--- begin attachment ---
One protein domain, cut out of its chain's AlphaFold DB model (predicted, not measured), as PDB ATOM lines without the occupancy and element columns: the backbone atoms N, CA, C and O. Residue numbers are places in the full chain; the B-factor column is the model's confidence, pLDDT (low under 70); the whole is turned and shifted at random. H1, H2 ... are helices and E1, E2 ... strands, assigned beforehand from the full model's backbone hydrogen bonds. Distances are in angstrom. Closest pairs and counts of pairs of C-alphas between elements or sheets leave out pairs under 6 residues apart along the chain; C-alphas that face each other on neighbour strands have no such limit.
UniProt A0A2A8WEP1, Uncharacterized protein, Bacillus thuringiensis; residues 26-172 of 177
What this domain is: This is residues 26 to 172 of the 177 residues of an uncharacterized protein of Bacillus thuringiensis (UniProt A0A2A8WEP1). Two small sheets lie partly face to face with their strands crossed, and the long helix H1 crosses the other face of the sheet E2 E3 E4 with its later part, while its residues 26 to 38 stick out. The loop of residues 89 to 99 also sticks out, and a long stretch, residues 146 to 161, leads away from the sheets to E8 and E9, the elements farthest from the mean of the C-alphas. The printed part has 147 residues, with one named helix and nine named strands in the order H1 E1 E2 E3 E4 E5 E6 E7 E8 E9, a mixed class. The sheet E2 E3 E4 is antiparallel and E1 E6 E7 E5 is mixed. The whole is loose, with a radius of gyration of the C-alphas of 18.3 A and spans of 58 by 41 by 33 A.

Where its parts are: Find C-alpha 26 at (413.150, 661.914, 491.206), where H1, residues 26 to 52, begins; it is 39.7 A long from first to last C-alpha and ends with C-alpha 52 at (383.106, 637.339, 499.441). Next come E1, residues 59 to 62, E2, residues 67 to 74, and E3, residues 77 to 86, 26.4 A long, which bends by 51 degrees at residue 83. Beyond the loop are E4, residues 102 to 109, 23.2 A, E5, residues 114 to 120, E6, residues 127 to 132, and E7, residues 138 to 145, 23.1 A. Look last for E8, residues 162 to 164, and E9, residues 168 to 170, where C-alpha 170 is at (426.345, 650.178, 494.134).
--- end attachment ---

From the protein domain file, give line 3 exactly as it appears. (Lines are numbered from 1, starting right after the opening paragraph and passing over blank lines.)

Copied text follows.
Where its parts are: Find C-alpha 26 at (413.150, 661.914, 491.206), where H1, residues 26 to 52, begins; it is 39.7 A long from first to last C-alpha and ends with C-alpha 52 at (383.106, 637.339, 499.441). Next come E1, residues 59 to 62, E2, residues 67 to 74, and E3, residues 77 to 86, 26.4 A long, which bends by 51 degrees at residue 83. Beyond the loop are E4, residues 102 to 109, 23.2 A, E5, residues 114 to 120, E6, residues 127 to 132, and E7, residues 138 to 145, 23.1 A. Look last for E8, residues 162 to 164, and E9, residues 168 to 170, where C-alpha 170 is at (426.345, 650.178, 494.134).